Being an Ashlander isn't so easy

Although I was born in Ashland, I'm not really that good at being an "Ashlander." I feel like I constantly disappoint the more committed Ashlanders. Tourists seem initially interested to meet someone actually born in this town, like when people travel long distances to see a baby panda born in captivity, but quickly I can sense their rejection as well.

I'm not a vegan, I wear clothing made by nonorganic sources, and I rarely remember to get the energy-efficient light bulbs when I'm shopping at the store. I avoid the First Friday Art Walk as though downtown were being swarmed by bees — bees that require parking for their Priuses. Other locals are probably most disappointed in me because I don't shop at the Ashland Food Co-op, but I'd say what disappoints the tourists the most is that I rarely go to a play at the Shakespeare festival.

When I travel and tell people I'm from Ashland, there's always a wistful look in a person's eye as they say "Oh, you must get to go to the plays all the time." I feel like that's akin to asking someone from Seattle if they eat every meal at the Space Needle, or telling a San Franciscan, "I love Alcatraz! You must go there every day! You're so lucky."

I'm not saying the Shakespeare Festival is only for tourists, I'm just saying the festival is sort of like the mayonnaise in my fridge, the longer it sits right in front of me, the harder time I have seeing it, or even remembering that it's there.

Generally, when I go see a play, I like to see whatever is playing on the Elizabethan Stage. Being outside, with the stars above me, is part of the appeal. I get to watch a play, and I also get to watch bats swoop around and catch bugs. My very favorite part of any outdoor play is watching the flag go up at the beginning. I can't explain why, but when a smiling face pops out the top window and hoists up a flag it makes me laugh every time. When I was a kid, I used to dream that I could one day have that job. Now that I'm an adult, I realize that hoisting a flag, that high up above the stage with so many people watching me would be a recipe for my own personal disaster, with the long-reaching side effect of embarrassment.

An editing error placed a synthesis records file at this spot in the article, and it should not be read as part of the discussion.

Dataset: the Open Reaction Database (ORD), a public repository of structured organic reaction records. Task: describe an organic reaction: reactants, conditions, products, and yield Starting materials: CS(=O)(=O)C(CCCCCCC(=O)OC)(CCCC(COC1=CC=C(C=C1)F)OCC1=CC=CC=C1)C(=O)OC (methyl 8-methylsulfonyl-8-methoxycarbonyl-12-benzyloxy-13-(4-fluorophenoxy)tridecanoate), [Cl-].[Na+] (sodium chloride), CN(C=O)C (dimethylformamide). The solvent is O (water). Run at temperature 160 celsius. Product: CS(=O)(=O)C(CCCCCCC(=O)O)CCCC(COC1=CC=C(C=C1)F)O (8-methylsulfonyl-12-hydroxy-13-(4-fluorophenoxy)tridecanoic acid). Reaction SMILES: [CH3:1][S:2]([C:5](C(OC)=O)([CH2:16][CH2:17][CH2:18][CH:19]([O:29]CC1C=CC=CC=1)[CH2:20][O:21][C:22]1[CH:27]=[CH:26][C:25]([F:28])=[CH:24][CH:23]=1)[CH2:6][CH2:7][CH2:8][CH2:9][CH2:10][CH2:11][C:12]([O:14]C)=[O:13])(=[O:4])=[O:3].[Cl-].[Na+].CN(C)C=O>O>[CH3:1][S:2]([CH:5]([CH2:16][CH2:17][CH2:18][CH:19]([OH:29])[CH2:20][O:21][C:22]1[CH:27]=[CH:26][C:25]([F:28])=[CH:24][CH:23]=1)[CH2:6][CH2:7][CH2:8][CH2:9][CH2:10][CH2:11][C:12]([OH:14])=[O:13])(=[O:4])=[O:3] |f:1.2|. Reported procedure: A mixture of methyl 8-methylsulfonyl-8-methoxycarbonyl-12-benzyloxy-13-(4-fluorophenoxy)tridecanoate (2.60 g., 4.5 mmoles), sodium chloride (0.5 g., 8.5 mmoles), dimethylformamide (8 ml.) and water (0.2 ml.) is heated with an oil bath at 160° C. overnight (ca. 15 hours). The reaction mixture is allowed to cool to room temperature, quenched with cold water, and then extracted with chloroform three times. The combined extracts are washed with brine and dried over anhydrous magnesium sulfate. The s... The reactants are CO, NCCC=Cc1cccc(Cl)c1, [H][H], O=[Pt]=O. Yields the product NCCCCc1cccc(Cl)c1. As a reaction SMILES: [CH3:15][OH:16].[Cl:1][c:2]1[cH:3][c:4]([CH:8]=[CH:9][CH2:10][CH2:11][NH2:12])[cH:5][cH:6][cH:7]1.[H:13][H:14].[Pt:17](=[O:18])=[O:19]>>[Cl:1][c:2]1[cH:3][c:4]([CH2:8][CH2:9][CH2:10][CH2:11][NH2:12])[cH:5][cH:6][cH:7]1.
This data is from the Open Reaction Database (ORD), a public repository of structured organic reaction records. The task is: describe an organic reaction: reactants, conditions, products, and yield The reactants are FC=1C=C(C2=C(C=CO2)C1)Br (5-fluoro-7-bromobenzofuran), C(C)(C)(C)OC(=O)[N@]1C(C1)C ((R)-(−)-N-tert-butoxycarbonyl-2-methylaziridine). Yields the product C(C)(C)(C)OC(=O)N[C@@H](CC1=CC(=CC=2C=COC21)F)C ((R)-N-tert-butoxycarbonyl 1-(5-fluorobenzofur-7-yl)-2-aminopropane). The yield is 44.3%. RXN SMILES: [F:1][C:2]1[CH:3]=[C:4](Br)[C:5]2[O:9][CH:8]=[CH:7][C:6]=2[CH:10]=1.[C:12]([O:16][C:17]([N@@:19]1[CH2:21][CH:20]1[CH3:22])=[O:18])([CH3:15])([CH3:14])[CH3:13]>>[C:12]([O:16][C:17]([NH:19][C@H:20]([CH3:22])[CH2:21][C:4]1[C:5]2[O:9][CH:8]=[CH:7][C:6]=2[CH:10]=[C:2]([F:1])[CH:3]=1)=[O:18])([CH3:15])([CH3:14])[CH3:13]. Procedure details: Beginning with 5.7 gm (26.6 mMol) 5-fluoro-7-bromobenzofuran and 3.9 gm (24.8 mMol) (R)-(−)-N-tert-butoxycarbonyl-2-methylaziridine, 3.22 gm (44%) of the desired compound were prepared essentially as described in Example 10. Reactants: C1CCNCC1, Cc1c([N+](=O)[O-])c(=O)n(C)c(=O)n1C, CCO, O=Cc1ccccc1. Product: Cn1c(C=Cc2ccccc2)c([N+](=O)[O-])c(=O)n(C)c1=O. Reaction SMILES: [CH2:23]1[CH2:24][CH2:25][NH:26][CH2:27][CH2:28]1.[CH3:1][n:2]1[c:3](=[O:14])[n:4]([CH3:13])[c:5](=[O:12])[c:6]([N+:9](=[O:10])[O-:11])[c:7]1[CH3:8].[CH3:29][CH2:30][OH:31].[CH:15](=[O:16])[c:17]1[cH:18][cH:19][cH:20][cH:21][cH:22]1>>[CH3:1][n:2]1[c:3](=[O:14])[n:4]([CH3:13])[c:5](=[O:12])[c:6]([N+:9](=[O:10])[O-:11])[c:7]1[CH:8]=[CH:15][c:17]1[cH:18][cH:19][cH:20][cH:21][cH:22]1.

Some changes are easy. I may never wear a wardrobe made up entirely of environmentally friendly bamboo fibers, buy a Prius or have any interest in looking at art alongside a swarm of other people, but I can make some small changes to feel more like a real Ashlander again. I can change a few of my burned-out light bulbs for the low-energy versions, and I could throw a few natural fibers into my closet, though it will be hard to give up my jumper made of the pelts of every single type of baby endangered species. I could actually finally use that gift certificate my sister gave me last year and go see a couple of plays at the festival this summer. You can even eat while watching a play on the Elizabethan Stage, so I don't even have to give up my evening snack.

This morning, I got stuck in a little traffic jam in downtown Ashland. Eight cars waited patiently while a handsome young couple crossed the street. As the couple waddled from one sidewalk to the other, I realized that I really do live in the best place in the world, a town where even an amorous pair of ducks was using the crosswalk.

Zoe Abel is looking forward to watching "The Pirates of Penzance" this summer. She's currently feeding the ducks pirate-themed snacks to keep everyone in an anticipatory kind of mood. You can contact her at

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